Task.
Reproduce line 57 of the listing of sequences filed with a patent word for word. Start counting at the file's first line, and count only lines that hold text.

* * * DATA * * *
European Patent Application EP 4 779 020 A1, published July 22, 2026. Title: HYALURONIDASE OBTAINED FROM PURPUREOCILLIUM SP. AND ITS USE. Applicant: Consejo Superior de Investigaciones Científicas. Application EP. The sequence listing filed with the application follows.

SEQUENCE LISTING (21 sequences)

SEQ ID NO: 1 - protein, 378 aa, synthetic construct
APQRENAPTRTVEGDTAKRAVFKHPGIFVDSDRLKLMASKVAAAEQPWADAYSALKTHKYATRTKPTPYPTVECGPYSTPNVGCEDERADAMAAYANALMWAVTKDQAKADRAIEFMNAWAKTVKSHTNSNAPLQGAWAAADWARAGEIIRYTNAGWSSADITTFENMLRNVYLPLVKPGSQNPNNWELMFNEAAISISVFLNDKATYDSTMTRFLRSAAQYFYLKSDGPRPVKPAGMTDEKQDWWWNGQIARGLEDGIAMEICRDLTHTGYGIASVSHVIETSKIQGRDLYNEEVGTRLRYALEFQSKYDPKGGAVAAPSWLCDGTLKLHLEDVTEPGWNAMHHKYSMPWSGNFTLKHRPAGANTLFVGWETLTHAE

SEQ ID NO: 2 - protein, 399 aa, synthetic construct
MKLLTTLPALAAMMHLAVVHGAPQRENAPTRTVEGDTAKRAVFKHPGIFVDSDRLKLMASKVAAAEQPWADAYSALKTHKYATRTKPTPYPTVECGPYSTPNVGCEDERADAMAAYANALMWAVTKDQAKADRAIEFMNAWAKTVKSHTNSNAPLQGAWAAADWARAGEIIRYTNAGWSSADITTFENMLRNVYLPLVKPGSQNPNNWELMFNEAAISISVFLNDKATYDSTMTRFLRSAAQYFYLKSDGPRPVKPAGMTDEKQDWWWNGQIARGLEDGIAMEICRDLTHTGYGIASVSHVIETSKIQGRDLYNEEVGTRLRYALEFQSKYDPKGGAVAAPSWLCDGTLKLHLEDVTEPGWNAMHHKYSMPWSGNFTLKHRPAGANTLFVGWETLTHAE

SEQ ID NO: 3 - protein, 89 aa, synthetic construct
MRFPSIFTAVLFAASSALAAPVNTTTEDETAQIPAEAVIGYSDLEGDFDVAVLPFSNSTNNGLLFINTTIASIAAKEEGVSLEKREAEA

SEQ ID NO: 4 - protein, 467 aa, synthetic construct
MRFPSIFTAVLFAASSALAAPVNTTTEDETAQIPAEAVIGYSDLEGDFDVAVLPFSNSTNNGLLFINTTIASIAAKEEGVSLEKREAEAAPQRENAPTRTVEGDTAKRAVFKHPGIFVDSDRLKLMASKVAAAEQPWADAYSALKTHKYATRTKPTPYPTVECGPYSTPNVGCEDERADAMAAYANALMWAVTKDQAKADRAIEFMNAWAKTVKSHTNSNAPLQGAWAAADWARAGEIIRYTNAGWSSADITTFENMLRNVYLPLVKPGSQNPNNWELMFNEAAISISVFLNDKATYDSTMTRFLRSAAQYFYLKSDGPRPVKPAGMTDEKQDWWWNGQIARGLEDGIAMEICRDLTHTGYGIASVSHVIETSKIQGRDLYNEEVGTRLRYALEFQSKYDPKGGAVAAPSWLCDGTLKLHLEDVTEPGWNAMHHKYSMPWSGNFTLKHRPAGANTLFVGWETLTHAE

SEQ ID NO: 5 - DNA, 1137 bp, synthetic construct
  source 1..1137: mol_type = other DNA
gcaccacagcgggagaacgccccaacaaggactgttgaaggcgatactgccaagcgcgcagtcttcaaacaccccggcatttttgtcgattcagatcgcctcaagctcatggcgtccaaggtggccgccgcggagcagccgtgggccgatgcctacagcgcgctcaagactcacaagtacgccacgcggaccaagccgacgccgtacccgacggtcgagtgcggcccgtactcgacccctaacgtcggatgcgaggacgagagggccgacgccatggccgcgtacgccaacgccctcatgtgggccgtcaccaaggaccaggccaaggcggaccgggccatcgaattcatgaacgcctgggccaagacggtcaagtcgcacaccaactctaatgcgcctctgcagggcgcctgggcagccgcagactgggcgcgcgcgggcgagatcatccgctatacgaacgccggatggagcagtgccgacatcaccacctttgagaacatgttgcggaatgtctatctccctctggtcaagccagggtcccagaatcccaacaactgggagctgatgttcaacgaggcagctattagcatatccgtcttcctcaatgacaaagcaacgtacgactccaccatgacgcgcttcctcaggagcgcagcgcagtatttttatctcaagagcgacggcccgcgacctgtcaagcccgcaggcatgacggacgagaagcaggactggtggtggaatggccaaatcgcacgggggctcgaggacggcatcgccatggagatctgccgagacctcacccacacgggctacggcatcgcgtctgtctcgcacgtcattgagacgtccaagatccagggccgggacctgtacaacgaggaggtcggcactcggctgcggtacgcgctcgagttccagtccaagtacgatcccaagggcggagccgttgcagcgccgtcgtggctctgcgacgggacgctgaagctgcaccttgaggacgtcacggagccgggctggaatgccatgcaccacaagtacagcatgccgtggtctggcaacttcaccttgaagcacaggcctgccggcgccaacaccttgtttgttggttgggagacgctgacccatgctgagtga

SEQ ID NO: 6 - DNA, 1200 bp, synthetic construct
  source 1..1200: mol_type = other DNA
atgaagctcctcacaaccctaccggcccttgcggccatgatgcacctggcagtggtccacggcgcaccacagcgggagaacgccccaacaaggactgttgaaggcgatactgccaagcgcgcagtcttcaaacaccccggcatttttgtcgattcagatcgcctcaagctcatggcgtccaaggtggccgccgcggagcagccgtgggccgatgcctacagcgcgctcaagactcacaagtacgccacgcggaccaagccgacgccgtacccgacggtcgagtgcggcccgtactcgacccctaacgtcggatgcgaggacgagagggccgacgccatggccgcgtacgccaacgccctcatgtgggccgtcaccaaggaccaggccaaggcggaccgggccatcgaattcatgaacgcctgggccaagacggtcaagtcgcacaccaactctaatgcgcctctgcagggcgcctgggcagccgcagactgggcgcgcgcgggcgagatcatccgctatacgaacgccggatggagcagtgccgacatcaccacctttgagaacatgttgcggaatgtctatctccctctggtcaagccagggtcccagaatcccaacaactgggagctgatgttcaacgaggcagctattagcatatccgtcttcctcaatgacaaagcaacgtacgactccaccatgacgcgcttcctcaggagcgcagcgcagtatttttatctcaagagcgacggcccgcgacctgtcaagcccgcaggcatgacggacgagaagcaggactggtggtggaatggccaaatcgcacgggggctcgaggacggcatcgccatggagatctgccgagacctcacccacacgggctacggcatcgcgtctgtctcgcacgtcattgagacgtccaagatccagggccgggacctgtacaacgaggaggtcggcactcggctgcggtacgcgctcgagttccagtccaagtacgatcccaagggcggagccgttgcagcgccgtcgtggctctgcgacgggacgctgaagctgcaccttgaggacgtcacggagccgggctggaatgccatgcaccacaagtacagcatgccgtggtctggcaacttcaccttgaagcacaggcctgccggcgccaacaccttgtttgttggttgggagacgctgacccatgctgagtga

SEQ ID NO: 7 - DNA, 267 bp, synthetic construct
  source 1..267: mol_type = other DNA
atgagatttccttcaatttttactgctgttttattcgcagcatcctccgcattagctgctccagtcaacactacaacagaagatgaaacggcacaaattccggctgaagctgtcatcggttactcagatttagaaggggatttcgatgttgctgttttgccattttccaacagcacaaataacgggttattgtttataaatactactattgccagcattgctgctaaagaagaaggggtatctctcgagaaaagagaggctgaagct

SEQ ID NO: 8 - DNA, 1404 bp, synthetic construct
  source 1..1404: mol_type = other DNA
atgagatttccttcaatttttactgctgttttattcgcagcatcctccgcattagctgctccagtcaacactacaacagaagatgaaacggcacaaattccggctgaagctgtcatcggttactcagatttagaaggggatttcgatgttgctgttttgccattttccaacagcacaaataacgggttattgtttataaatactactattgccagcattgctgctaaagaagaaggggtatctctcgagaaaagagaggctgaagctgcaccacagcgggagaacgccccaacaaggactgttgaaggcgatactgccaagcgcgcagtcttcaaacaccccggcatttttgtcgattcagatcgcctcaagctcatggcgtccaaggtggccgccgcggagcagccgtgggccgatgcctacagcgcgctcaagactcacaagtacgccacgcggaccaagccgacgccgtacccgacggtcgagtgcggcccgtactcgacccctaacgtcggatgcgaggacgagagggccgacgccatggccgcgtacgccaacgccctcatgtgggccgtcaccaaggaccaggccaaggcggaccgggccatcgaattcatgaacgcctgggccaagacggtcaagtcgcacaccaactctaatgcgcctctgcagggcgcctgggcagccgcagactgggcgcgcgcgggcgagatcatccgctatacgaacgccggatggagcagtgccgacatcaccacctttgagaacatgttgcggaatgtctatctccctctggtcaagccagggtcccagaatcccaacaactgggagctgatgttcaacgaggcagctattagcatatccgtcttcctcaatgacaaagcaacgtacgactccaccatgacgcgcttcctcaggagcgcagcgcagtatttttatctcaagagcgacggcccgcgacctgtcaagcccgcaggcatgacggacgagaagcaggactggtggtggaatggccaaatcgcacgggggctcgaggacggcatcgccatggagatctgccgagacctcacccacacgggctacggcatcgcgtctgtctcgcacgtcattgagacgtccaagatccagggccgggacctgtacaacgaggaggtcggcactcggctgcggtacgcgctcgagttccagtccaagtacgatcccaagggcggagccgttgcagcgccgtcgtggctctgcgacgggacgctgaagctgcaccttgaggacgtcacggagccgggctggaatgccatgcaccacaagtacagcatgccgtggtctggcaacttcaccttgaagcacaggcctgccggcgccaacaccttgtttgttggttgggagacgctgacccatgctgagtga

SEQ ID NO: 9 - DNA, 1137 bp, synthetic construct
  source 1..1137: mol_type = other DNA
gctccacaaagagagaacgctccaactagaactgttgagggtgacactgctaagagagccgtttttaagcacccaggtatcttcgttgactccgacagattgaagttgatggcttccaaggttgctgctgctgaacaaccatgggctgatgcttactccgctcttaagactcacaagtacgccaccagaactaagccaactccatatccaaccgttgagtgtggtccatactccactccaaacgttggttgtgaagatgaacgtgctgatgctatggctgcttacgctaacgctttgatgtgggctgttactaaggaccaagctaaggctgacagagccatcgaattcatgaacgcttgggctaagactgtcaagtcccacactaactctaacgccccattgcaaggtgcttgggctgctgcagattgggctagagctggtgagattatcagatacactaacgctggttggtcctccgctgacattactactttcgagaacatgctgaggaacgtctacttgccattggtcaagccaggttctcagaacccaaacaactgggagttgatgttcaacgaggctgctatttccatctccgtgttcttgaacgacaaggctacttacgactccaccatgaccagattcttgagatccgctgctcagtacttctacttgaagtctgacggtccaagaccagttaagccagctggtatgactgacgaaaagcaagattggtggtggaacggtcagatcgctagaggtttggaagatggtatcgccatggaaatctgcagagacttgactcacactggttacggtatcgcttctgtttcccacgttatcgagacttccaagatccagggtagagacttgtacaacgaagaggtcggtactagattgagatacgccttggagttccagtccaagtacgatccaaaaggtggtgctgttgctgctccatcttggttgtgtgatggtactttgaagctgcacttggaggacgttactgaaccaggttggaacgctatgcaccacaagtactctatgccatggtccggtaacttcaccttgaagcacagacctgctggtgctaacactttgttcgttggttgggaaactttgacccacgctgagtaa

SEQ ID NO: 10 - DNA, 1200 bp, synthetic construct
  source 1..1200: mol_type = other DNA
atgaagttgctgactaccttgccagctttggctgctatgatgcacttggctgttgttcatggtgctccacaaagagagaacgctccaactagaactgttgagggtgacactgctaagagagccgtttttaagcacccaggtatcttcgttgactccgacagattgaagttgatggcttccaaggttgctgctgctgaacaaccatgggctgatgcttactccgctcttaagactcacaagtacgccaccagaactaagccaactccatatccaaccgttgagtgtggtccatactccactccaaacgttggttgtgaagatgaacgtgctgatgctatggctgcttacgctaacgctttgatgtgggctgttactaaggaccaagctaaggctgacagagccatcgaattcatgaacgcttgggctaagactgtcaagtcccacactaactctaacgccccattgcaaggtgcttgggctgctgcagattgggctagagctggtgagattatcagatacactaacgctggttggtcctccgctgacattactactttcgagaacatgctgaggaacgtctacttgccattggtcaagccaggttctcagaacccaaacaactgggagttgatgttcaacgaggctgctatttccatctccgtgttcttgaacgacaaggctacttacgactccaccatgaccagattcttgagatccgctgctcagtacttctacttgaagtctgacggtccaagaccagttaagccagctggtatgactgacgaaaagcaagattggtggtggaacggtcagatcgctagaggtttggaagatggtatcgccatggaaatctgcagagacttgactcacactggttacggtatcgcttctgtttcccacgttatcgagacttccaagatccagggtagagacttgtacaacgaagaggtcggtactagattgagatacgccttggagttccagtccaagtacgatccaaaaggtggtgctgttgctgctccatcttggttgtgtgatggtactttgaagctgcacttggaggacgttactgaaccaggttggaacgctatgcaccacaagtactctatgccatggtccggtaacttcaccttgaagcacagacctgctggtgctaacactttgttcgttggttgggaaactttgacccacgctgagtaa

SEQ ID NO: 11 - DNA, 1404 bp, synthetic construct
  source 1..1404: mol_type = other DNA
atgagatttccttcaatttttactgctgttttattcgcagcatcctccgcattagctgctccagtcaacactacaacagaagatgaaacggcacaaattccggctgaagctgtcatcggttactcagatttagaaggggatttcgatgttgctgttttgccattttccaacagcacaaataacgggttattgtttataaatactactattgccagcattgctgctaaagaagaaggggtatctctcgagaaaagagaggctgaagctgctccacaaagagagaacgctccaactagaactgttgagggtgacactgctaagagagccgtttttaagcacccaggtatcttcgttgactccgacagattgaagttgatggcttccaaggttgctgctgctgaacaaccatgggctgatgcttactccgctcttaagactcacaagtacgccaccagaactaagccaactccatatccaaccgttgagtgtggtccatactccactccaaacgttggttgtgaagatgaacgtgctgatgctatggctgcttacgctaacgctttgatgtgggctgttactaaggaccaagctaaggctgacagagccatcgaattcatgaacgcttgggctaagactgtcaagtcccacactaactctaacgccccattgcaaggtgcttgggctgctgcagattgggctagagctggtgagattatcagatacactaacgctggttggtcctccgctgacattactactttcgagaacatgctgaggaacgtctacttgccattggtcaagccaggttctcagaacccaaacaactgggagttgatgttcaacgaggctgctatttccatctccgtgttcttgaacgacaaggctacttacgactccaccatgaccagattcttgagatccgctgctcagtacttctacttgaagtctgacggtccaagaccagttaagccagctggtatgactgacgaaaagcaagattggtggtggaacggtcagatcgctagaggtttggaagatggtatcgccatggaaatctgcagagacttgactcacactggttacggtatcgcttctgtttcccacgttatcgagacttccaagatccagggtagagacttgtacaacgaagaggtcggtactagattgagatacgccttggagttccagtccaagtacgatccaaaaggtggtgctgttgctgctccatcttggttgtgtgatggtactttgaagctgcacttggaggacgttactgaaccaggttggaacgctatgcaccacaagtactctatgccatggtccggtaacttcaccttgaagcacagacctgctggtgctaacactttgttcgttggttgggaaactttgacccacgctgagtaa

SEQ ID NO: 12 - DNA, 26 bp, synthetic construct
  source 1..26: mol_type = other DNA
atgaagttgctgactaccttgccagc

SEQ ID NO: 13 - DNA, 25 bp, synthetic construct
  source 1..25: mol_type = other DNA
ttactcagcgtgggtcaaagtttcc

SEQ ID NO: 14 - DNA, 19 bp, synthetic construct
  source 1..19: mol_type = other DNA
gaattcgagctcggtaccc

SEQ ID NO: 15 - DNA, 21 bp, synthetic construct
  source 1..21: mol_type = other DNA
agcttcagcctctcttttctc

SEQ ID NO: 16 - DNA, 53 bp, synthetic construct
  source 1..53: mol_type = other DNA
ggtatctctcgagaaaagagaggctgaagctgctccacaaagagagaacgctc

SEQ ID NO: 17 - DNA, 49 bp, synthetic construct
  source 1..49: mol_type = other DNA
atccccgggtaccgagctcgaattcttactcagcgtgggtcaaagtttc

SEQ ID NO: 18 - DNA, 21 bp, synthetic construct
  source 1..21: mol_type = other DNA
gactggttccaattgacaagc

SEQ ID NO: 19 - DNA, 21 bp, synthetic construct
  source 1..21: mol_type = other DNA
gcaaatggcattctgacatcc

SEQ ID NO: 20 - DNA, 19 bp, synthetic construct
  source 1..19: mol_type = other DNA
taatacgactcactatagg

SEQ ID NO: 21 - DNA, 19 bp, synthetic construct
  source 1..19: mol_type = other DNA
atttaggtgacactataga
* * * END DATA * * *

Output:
  source 1..19: mol_type = other DNA